It’s not like you can really do that much in a tiny RV bathroom to make it feel a little more modern and comfortable, so do something fun! Add something unexpected… a splash of color, a unique wallpaper, or maybe even a rain shower head!
Replacing that flimsy shower surround has probably crossed your mind, but perhaps you’re hesitant to rip it out and be faced with 3 bare walls that need some sort of tile.
Your RV shower can be a mini spa retreat, especially if you have full hook-ups at an RV park. You might be limited by a small hot water heater, so it’s worth making those few brief moments in the shower count.
I don’t know about you, but after I take a shower in a campground shower or other public shower, I don’t exactly feel clean. It doesn’t matter if I brought my own soap and shampoo; if my physical surroundings feel dirty and dingy, I don’t feel clean no matter how much I scrub.
There’s something about tile in a shower that just feels more like a modern, comfortable shower.
Aesthetics aside, there’s also a huge benefit to replacing that shower surround that doesn’t quite touch the ceiling. For some reason, RV manufacturers continue sticking cheap, plastic surrounds in a bathroom where you’re bound to have water splashing and moisture buildup. Generally the plastic material is simply pushed against the wall with a little glue and a few nails. You’re basically asking for moisture problems, mold and wood rot with the lack of quality waterproofing!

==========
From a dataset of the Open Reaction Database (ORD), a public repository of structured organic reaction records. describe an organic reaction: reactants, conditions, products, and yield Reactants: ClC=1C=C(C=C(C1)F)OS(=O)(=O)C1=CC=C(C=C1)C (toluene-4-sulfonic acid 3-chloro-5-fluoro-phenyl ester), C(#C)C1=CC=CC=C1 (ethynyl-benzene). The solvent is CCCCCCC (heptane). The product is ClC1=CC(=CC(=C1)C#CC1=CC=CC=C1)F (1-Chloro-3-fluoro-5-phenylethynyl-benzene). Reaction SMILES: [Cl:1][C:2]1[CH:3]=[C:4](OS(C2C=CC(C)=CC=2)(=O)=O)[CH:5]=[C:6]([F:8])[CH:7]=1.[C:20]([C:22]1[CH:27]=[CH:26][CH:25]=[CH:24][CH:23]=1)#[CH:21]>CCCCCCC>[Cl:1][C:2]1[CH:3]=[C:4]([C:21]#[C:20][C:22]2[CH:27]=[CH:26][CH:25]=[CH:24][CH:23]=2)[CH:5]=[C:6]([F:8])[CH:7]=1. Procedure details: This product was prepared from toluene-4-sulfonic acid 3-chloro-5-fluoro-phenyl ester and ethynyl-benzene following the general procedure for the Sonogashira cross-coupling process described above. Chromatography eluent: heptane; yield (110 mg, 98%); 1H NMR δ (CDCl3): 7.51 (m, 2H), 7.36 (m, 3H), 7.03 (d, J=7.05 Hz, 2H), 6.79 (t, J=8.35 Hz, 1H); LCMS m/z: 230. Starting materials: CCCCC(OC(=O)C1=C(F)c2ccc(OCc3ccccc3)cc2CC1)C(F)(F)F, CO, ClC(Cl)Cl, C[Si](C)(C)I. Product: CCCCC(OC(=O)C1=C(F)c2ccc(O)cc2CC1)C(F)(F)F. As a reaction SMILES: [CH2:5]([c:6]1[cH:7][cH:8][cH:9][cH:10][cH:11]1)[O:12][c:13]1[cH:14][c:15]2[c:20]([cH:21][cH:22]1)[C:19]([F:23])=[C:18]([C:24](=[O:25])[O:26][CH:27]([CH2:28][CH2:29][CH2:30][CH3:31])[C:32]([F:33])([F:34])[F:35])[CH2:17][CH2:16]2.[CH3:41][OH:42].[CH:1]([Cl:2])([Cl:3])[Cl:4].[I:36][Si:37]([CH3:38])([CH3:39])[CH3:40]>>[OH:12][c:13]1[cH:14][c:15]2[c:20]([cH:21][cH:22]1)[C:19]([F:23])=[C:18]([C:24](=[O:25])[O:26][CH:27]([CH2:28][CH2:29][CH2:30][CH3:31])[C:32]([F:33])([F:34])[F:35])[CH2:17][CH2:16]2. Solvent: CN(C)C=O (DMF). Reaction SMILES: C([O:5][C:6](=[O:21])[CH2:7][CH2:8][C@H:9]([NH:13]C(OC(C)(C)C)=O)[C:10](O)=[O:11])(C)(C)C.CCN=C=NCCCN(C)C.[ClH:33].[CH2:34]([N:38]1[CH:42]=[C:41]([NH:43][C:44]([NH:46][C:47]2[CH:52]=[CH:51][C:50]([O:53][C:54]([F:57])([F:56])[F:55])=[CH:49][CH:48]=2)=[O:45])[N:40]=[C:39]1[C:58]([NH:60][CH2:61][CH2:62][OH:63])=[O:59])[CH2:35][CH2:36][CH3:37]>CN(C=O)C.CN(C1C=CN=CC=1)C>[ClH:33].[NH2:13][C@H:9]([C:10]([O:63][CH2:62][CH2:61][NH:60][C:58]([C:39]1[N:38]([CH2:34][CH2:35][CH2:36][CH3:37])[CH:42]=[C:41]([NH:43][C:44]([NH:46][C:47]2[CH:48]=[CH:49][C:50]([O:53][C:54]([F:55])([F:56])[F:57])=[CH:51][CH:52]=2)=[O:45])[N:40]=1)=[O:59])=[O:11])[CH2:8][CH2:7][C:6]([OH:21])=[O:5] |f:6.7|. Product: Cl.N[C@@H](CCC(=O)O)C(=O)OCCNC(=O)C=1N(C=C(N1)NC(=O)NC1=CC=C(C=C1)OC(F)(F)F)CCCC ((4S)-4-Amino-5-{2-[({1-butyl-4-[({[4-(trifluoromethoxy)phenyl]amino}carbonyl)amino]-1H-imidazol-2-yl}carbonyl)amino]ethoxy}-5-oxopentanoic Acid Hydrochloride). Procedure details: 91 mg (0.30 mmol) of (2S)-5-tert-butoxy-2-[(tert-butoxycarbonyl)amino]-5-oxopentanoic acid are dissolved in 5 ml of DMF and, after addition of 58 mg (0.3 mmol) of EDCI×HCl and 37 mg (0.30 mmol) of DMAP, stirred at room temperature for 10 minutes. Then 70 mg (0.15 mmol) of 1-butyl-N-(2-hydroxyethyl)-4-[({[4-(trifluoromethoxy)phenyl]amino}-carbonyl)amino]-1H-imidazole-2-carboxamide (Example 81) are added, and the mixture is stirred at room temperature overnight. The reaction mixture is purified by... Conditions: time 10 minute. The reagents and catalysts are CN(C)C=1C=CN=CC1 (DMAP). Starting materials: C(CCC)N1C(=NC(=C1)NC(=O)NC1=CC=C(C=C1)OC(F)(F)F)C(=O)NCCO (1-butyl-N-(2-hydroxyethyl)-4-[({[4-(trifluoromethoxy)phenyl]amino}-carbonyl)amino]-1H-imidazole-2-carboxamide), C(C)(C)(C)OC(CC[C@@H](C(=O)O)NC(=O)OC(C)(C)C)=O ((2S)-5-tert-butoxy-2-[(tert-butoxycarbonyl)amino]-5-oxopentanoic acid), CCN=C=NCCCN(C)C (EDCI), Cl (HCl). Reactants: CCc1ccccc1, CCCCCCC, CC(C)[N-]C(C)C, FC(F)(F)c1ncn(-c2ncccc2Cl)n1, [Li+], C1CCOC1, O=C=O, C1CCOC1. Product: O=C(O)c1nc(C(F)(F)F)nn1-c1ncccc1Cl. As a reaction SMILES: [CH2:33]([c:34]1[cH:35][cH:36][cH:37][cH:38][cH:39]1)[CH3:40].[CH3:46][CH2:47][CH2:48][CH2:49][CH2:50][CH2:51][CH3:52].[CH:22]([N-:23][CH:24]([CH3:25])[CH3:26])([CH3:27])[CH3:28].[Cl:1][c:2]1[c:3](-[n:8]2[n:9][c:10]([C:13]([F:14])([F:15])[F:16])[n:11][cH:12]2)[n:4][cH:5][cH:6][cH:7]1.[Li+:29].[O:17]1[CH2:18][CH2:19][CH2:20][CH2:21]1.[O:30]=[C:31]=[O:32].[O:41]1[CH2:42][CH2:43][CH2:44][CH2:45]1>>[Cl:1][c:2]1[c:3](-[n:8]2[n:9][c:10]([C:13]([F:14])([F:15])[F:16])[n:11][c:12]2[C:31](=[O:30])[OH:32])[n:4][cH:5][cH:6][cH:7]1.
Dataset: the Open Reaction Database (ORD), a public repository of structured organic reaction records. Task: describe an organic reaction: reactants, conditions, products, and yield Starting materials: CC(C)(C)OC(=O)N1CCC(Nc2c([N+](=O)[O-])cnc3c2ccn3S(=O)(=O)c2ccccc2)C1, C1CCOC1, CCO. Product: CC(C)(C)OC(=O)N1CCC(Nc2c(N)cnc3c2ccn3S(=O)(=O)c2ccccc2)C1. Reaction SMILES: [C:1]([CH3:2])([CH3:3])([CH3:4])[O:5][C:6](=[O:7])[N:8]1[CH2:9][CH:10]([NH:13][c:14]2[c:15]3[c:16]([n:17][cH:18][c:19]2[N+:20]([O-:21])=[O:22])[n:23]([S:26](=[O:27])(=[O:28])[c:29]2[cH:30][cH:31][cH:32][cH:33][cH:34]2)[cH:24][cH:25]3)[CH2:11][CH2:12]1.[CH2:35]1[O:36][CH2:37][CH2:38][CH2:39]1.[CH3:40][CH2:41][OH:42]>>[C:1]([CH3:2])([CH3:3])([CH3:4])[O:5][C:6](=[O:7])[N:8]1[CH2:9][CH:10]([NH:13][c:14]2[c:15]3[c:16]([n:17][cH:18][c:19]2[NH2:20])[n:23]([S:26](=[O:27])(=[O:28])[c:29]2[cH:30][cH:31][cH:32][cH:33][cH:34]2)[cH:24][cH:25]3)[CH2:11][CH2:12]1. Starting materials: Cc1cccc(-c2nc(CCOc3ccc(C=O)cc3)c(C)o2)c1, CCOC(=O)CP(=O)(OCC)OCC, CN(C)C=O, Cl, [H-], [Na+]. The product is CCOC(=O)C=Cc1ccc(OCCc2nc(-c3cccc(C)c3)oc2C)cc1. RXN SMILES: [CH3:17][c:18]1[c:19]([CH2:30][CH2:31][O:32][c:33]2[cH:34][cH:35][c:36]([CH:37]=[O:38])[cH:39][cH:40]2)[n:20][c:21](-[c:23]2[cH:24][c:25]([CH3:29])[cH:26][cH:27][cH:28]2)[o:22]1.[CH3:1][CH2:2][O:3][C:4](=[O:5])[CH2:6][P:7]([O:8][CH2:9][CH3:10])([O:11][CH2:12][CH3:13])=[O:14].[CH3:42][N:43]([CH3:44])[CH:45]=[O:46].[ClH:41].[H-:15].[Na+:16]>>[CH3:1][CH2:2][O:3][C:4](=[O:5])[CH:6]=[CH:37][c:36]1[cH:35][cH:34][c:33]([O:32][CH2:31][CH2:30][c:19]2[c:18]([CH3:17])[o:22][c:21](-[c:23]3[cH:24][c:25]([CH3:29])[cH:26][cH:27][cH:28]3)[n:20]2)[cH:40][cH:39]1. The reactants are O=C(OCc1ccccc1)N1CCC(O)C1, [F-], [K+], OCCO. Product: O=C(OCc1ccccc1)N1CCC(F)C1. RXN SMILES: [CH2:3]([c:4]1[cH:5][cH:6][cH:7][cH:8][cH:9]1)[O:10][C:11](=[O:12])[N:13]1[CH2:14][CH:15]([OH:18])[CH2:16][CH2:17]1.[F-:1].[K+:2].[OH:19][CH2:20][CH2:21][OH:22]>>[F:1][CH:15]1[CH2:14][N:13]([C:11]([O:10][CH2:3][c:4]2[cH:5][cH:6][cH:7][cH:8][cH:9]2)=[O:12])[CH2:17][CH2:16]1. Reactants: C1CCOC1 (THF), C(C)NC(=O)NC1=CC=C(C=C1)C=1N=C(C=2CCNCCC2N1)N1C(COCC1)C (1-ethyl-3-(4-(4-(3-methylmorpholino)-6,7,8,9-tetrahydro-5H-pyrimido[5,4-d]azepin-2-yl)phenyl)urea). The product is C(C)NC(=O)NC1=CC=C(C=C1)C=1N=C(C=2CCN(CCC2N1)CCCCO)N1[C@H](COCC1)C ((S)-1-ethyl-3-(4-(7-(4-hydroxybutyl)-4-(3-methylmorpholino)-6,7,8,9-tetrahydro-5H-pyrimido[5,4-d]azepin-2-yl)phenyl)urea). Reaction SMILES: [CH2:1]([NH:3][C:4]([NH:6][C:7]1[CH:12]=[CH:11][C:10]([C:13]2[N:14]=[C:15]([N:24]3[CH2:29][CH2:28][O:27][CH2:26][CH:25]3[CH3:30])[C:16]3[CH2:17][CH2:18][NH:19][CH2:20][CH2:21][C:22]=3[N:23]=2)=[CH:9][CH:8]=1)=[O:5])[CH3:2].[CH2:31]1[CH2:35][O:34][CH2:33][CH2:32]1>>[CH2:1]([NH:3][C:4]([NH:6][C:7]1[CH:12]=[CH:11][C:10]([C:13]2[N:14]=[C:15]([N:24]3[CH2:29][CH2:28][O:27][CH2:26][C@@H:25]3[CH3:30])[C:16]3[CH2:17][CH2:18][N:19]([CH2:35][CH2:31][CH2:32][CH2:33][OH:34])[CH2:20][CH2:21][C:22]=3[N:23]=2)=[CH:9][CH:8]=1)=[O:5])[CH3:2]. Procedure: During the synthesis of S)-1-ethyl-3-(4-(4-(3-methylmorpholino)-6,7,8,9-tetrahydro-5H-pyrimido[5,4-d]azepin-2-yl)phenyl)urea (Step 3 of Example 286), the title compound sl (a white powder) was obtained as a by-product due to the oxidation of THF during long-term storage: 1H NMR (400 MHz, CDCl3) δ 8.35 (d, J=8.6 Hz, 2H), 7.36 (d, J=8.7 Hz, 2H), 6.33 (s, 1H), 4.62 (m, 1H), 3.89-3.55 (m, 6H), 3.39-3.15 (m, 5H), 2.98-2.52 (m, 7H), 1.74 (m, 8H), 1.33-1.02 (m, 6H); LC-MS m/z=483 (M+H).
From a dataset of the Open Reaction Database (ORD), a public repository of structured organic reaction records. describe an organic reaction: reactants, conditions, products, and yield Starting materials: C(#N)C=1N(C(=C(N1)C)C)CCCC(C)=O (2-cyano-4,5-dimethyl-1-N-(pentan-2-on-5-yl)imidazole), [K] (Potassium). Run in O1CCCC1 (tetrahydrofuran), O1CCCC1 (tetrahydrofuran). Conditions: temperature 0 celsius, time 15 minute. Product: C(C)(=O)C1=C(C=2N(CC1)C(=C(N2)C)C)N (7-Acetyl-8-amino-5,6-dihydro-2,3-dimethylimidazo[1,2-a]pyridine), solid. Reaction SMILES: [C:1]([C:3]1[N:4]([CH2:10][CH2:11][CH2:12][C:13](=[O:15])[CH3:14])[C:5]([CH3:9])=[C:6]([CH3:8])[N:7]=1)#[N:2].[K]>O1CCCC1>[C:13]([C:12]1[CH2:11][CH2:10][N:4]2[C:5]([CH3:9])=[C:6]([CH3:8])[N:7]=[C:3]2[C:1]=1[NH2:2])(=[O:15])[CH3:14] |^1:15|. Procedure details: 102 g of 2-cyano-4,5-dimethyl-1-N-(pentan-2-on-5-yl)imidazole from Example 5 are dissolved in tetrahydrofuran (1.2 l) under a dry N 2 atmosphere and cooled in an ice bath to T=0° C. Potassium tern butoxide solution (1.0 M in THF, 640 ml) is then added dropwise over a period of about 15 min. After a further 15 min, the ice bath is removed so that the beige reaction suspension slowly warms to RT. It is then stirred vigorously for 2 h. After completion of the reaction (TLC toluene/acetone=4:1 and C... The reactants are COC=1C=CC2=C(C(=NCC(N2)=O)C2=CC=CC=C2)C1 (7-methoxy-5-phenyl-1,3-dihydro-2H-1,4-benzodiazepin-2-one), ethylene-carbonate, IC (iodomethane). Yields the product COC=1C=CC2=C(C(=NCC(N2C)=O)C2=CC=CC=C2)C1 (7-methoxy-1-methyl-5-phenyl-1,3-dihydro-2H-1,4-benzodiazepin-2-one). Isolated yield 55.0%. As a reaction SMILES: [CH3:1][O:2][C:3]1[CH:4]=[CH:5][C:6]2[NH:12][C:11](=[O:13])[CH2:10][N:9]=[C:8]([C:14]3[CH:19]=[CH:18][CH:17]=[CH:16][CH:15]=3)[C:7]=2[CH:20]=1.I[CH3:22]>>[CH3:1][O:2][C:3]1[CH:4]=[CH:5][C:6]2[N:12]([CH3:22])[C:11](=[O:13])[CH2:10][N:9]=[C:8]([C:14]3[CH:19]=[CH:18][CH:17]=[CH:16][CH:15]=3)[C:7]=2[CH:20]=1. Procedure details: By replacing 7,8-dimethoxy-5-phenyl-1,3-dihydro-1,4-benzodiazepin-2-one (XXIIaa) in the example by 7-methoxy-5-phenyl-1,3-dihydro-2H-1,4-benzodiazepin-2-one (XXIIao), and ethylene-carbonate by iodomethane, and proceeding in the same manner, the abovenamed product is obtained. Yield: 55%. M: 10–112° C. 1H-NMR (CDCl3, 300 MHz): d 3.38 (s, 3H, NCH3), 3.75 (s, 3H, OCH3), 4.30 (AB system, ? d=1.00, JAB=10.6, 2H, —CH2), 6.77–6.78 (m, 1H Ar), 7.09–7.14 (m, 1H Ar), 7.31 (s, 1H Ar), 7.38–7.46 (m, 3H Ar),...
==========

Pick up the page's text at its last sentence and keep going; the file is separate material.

So not only do tiled showers in an RV look and feel great, they actually have an added benefit that you can tile right up to the ceiling to prevent moisture from getting trapped.
Hexagonal tiles, also known as hex tiles for short, are an elegant way to upgrade your RV. These interesting shapes were popular in the early 1900s but have made a resurgence in interior design lately. You can design a backsplash or shower wall to be a beautiful, continuous honeycomb design or you can break up the design with an intermittent splash of color.
A small RV bathroom can benefit from using large hexagon tiles. Smaller tiles with darker grout can create a type of grid-like appearance which can make you feel a little trapped or claustrophobic. But larger tiles trick your eye into thinking the space is bigger than it is. That’s why most of the renovations you see below have used slightly larger tiles to help make the space feel like you have a bit more elbow room.
Now I know you’re wondering about excessive weight when adding floor-to-ceiling tile on a couple walls in a remodeled bathroom. And it’s true… you do need to be aware of any weight you add to your rig when remodeling. But that’s where professional RV renovators have a few tricks. Many of the tiled surfaces you see in this article are actually not real stone or porcelain tiles.